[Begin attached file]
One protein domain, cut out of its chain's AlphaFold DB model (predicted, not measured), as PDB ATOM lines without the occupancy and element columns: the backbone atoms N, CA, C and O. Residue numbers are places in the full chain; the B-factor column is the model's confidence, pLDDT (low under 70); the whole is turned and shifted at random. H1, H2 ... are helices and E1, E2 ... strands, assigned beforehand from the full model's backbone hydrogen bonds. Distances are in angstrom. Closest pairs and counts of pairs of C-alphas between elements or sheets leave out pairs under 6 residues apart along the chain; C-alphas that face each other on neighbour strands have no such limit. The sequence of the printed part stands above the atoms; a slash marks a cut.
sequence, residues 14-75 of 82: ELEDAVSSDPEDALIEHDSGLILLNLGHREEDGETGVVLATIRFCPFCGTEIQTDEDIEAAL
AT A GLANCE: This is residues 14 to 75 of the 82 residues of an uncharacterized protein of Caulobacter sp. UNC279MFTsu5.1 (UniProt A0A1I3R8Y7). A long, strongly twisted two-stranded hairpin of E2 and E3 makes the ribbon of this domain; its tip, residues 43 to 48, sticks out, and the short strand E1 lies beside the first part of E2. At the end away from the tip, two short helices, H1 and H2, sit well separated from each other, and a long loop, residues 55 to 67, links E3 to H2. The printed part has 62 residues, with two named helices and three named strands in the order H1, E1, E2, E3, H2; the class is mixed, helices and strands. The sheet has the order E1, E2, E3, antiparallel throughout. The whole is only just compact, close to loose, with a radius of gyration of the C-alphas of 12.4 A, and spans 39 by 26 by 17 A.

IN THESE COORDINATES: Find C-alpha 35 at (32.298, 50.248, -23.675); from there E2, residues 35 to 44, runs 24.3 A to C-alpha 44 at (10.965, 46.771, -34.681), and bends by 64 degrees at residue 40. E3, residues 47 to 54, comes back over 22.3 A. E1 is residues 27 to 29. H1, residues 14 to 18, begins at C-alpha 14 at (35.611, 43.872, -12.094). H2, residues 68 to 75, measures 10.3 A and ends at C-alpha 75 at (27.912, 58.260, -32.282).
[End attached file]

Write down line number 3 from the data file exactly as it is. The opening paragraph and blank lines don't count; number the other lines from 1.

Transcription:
IN THESE COORDINATES: Find C-alpha 35 at (32.298, 50.248, -23.675); from there E2, residues 35 to 44, runs 24.3 A to C-alpha 44 at (10.965, 46.771, -34.681), and bends by 64 degrees at residue 40. E3, residues 47 to 54, comes back over 22.3 A. E1 is residues 27 to 29. H1, residues 14 to 18, begins at C-alpha 14 at (35.611, 43.872, -12.094). H2, residues 68 to 75, measures 10.3 A and ends at C-alpha 75 at (27.912, 58.260, -32.282).